Game Design: Delayed Play Testing



It has been over 8 months since I “completed” design work on Picky Packrats and discontinued regular playtesting. However, my friend Mike and I continued to play it fairly regularly during lunch at work for the entertainment value alone; that is, until late October when his FMLA for a newborn and then the holidays and then the early-year work pressures all got in the way. We finally played Picky Packrats again this week after a 3 month hiatus. Was the game as fun as we remembered? Did we discover anything new about the game or validate any previous conclusions? Let’s see.

Mechanics Makeover: Dice in a Cup – General Playtesting


A few words about the playtesting approach are in order so they are not necessary in every posting. While the specific variations in this makeover are relatively simple, a valuable aspect of this makeover is to review the testing approach to a highly variable game.


For playtesting an individual mechanic, I am introducing what I call a “Gamelet.” A gamelet (like an applet compared to an application) is a mini-game in the sense that it does the functions of a game, but in a very narrow sense. A good gamelet will exercise one mechanic in a very limited sense. In this case there are also Attributes that impact the operation of the mechanic. So there is a grid of Attributes and Gamelets to test if each attribute is tested separately.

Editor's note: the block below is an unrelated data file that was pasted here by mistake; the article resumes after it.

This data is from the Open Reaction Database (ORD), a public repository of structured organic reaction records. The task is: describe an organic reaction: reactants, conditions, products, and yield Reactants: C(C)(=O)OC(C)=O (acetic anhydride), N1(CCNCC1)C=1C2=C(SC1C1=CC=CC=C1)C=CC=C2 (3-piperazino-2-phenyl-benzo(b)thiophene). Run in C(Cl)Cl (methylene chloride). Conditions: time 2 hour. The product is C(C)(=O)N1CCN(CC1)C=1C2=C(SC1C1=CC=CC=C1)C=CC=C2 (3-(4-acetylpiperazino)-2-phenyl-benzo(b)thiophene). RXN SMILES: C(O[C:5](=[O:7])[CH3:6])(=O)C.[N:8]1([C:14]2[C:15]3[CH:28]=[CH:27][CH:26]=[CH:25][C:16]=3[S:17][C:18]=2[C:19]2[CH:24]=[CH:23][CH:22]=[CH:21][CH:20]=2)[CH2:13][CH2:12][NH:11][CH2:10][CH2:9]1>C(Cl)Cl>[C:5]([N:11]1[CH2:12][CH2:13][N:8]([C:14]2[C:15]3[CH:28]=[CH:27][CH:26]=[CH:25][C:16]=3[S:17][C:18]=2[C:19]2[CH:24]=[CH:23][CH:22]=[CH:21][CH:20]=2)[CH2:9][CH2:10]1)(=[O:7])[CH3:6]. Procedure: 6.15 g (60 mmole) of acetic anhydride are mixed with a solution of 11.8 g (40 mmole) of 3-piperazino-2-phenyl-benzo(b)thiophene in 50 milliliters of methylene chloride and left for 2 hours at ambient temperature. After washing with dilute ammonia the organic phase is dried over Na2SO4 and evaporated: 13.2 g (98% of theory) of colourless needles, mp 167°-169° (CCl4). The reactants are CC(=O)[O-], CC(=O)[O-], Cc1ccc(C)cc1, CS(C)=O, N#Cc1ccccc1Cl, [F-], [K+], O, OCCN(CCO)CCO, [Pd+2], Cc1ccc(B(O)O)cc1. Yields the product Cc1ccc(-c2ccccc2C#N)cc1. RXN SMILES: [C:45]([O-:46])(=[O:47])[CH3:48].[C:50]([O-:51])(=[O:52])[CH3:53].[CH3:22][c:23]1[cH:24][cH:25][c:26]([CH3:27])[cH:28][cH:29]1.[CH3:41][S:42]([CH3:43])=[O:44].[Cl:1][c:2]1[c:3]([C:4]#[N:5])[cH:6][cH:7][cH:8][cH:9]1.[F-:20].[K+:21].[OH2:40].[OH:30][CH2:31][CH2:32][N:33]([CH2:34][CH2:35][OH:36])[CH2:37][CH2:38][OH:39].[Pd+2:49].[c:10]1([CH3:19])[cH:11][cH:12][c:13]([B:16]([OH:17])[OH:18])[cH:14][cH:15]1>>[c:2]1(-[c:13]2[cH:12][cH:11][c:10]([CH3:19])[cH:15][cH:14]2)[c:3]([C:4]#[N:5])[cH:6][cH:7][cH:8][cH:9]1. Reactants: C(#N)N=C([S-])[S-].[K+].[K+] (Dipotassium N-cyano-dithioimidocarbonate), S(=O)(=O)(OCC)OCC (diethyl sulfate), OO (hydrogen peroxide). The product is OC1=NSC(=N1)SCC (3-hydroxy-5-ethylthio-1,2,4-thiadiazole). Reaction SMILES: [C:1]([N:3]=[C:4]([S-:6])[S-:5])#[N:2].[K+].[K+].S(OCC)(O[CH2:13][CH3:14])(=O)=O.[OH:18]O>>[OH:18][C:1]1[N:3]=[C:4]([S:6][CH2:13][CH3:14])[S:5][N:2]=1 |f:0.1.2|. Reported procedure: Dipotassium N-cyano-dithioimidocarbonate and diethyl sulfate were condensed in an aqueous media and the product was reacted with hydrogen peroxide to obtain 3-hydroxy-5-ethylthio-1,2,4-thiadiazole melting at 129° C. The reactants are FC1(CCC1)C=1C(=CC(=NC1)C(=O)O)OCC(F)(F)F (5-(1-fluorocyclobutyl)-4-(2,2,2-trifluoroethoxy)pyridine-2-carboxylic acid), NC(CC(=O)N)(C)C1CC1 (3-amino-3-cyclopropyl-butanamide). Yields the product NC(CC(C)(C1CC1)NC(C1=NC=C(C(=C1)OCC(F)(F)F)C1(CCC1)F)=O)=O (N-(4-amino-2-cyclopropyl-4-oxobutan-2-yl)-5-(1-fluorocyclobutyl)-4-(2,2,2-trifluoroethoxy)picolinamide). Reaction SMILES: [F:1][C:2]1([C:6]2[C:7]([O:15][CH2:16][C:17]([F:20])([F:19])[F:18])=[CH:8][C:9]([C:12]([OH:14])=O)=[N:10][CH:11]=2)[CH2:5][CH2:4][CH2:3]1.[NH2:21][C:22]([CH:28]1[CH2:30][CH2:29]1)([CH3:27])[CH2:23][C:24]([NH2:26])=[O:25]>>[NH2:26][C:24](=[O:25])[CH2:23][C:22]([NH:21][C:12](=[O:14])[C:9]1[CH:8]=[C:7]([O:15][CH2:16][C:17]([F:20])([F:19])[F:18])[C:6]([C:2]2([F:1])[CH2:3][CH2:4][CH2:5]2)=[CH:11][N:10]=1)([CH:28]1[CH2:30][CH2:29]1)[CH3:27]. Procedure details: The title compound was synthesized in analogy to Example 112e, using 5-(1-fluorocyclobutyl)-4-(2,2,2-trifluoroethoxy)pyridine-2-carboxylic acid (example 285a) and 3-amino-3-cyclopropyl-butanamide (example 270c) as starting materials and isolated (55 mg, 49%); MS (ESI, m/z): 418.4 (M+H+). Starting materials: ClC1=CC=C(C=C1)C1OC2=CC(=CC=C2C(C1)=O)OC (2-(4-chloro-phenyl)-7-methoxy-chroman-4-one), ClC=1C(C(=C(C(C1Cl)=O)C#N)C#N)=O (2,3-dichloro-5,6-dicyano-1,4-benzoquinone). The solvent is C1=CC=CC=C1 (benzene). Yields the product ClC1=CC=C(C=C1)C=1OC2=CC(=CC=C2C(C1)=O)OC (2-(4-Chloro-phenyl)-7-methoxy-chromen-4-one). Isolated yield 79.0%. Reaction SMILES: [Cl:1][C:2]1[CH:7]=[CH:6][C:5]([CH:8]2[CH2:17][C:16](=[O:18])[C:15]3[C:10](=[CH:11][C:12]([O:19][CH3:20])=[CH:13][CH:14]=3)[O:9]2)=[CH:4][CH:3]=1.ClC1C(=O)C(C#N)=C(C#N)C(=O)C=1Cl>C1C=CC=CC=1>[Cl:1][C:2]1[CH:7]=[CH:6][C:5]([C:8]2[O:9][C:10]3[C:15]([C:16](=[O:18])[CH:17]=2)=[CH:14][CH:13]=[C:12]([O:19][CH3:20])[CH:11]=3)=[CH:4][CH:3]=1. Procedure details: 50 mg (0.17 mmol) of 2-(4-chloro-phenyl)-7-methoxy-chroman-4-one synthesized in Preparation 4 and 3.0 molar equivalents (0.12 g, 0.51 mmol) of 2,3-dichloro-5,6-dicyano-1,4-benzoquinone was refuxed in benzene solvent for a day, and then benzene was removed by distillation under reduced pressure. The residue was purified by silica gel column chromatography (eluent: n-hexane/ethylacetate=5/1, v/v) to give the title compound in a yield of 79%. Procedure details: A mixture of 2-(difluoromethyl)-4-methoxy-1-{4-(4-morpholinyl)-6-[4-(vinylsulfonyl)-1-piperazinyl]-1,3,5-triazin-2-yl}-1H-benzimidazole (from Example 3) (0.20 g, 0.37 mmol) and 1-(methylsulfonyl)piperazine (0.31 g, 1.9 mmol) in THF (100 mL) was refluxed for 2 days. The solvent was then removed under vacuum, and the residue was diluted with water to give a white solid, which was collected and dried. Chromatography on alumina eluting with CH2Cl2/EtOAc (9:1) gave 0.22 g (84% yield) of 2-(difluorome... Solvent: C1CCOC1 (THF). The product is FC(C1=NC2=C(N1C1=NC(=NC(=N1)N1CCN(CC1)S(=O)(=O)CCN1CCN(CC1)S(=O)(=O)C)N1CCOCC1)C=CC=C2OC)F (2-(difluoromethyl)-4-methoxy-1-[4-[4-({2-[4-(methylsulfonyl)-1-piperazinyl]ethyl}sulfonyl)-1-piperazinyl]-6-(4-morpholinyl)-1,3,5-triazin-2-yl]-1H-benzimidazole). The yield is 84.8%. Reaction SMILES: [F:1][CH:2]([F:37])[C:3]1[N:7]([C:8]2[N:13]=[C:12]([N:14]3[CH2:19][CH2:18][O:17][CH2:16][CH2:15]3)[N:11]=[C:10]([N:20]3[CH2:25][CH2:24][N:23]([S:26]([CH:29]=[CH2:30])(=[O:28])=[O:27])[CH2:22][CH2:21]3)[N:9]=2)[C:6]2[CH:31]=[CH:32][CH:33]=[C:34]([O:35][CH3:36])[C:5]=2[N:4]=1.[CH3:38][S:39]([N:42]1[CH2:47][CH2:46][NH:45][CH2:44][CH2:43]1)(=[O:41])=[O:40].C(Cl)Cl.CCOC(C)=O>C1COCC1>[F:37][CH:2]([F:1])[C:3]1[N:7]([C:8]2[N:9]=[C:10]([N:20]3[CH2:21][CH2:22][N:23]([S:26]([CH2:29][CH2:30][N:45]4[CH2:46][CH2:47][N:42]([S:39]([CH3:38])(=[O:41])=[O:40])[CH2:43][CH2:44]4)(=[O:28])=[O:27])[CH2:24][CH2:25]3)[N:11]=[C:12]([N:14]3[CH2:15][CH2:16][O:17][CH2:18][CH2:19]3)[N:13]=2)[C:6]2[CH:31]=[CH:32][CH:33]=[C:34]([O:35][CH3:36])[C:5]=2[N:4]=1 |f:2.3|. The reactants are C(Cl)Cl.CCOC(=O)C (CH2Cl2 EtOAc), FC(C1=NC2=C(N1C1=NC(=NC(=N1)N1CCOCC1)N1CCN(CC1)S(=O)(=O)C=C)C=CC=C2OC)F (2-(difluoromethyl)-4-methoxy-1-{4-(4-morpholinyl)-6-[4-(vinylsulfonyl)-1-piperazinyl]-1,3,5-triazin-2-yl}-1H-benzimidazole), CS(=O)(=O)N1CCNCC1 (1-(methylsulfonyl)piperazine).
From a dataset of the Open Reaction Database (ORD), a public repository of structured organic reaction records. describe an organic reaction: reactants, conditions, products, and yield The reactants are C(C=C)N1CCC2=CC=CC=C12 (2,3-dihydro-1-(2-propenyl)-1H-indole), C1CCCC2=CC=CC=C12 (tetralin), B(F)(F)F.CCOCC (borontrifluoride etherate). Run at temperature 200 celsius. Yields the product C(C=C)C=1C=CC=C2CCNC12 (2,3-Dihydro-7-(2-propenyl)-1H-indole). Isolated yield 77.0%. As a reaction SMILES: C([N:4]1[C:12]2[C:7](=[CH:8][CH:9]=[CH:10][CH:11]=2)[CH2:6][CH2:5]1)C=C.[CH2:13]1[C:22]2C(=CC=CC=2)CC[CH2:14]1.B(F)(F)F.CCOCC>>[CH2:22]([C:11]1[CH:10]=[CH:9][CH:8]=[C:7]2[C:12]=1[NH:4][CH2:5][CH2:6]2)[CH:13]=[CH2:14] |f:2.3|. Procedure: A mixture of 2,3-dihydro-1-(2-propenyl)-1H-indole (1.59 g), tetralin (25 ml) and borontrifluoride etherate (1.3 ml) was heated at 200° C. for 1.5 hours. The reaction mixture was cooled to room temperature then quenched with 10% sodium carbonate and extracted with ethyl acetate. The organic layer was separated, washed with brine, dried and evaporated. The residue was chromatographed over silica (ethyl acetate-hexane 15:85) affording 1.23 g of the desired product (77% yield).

Eliminating Player Elimination


In modern hobby board games player elimination has largely been eliminated. That’s a good thing, right? Probably, but it depends on the implementation. Let’s take a look.

Current Norm: Generally, most recent games avoid player elimination unless the game takes less than about 30 minutes and any player is unlikely to be out of the game for more than about 10-15 minutes. (Note: These statistics are based on a quick summary of games I have played recently and are not scientific, but you get the idea). The modern designer doesn’t want any player left in the cold for more than about 10 minutes and presumably that is based on the fact that most players don’t want to risk being out in the cold for more than that either.

As a designer working on a game design, you may ask yourself, “How do I keep all the players in the game to the end?” Depending on what you mean by “in the game” you may be asking yourself the wrong question. If your first thought is to let the player stay in, but without any real chance of winning (probably by some brute force method of basically starting over) then you are not only asking yourself the wrong question, but getting the wrong answer. Better to let them go jump into another game or Tweet on their phone for the rest of the game than to patronize them with a false sense of belonging in the current game. At least they will be Tweeting about how they sucked instead of how your game sucked. Maybe.

Taking the First Bite at the Wrong End


I was recently solo playtesting one of my designs (Nines Micro) as my twenty-something son, Daniel, looked on. I was gratified that he quickly figured out the game by what I was doing without me giving a rules breakdown. He does not play games much - although he did as a child - and the ones he does are usually the electronic variety. However, he is Mensa-Smart so his quick understanding of the rules may be more an indication of his intellectual prowess than the simplicity of my rules.